Atheism on the sly

March 31, 2010

It’s 1715, and Louis XIV, The Sun King is near to setting.  The Duke de Saint-Simon is concerned about the state of the realm after the great king, whom he detests, has passed from the scene.  The Dauphin (the direct heir to the throne) is dead, and the most appropriate successor is only three years old:  There must be a regency while he grows up to his majority.

The Regent will, of course, be the Duke D’Orleans, the son of Louis’ brother, Philipe d’Orleans, who was simply known as Monsieur.  (He was, I believe, a homosexual, something that was tolerated in the Court for a variety of nefarious reasons. )   The Regent, an intelligent man with many good qualities, is also a bit of wag, and takes pleasure at thumbing his nose at convention.  During a long church service with much music, he was seen to be assiduously following along in a prayer book.  When congratulated afterwards by an old family retainer, he responded with a laugh, “You are a great ninny!  I was reading Rabelais – and he showed the book’s cover.”  Saint-Simon comments that this was all for show since he was quite happy to attend the mass, Rabelais or no,  being a great lover of good music.

D’Orleans was a freethinker, however, and this could cause difficulties.  Here Saint-Simon counsels the future Regent on how to discreetly maintain his atheism, if atheist he must be:

Most damaging of all, I continued, would be to proclaim his godlessness or anything approaching atheism:  for it would make enemies of all religious bodies and at the same time antagonize every decent person who cared for morality, sobriety, and religion.  He would then find turning against himself that licentious maxim which he was so fond of quoting – namely that religion is a bogy which clever men have invented in order to govern and which is therefore necessary for Kings and republics.  If for that reason only, he might think it in his best interests to respect the Church and not bring it into disrepute.  I dwelt long on this important subject, adding that he need not be a hypocrite, only avoid plain speaking, observe the conventions (which was not hard if one confined oneself to appearances), refuse to countenance improper jests or remarks, and generally live like an honest gentleman who respects his country’s faith and conceals the fact that he, personally, sets no store by it.


Newlyweds

January 6, 2010

 

Life in the 17th century royal courts was a highly regimented affair.  The ruling class had a lot of rules to play by!  No, not a free and easy existence.

Here’s a snippet from the memoirs of Saint-Simon about the marriage night of Phillip V of Spain, Louis XIV’s grandson.  He left France to take the Spanish throne, precipitating the lengthy Wars of the Spanish Succession – Blenheim being a glorious victory for Louis’ opponents, led by Winston Churchill’s ancestor – and searched about for a bride.  He was about 18 – he found a suitable Savoyard duchess.  She was 13.  I have added some italics.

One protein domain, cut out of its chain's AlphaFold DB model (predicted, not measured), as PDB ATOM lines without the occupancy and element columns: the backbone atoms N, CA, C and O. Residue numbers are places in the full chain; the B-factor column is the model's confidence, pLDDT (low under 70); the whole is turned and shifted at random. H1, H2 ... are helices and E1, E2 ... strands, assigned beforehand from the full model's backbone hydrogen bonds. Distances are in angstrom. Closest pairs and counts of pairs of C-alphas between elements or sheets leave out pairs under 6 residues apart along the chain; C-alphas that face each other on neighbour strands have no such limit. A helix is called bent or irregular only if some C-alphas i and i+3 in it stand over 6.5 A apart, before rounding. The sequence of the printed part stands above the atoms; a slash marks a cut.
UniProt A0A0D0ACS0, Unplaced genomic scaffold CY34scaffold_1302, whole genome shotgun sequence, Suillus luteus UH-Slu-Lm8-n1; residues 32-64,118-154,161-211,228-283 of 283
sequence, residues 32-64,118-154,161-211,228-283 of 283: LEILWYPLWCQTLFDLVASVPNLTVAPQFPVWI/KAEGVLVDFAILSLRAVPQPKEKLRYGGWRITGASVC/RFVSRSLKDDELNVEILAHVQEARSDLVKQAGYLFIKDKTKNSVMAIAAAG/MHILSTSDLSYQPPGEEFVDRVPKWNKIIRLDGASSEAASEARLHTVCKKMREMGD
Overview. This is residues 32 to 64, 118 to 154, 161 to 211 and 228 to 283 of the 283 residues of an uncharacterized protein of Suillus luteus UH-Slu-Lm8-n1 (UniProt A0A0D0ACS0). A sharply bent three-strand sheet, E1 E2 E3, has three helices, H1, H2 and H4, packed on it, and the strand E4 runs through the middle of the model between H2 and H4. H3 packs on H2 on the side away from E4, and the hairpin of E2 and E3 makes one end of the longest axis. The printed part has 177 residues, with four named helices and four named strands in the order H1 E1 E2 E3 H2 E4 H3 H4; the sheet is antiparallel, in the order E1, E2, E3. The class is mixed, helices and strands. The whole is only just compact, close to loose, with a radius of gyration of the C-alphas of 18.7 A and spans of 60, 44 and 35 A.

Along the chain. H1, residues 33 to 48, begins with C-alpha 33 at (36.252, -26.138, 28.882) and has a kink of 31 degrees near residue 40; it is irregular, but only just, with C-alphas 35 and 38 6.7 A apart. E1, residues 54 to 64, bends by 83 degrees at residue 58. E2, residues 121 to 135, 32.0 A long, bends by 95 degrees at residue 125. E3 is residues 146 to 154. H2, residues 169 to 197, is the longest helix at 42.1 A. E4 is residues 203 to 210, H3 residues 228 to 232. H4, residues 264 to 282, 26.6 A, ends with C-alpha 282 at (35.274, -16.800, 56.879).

After a long and disagreeable supper, the King and Queen withdrew. Then feelings which had been kept in during supper overflowed. The Queen wept for her Piedmontese women. Like a child, as she was, she thought herself lost in the hands of ladies so insolent; and when it was time to go to bed, she said flatly that she would not go, and that she wished to return home. Everything was done to console her; but the astonishment and embarrassment were great indeed when it was found that all was of no avail. The King had undressed, and was awaiting her. Madame des Ursins was at length obliged to go and tell him the resolution the Queen had taken. He was piqued and annoyed. He had until that time lived with the completest regularity; which had contributed to make him find the Princess more to his taste than he might otherwise have done. He was therefore affected by her ‘fantaisie’, and by the same reason easily persuaded that she would not keep to it beyond the first night. They did not see each other therefore until the morrow, and after they were dressed. It was lucky that by the Spanish custom no one was permitted to be present when the newly-married pair went to bed; or this affair, which went no further than the young couple, Madame des Ursins, and one or two domestics, might have made a very unpleasant noise.  [Unlike the French custom, which was to have witnesses present in the room as the newlyweds ‘enjoyed’ their first sexual intimacy, and the consummation of their marriage.  After all, the father of the heir must not be in doubt!]

Madame des Ursins consulted with two of the courtiers, as to the best measures to be adopted with a child who showed so much force and resolution. The night was passed in exhortations and in promises upon what had occurred at the supper; and the Queen consented at last to remain Queen. The Duke of Medina-Sidonia and Count San Estevan were consulted on the morrow. They were of opinion that in his turn the King, in order to mortify her and reduce her to terms, should not visit the Queen on the following night. This opinion was acted upon. The King and Queen did not see each other in private that day. In the evening the Queen was very sorry. Her pride and her little vanity were wounded; perhaps also she had found the King to her taste.

The ladies and the grand seigneurs who had attended at the supper were lectured for what had occurred there. Excuses, promises, demands for pardon, followed; all was put right; the third day was tranquil, and the third night still more agreeable to the young people. On the fourth day they went to Barcelona, where only fetes and pleasures awaited them. Soon after they set out for Madrid.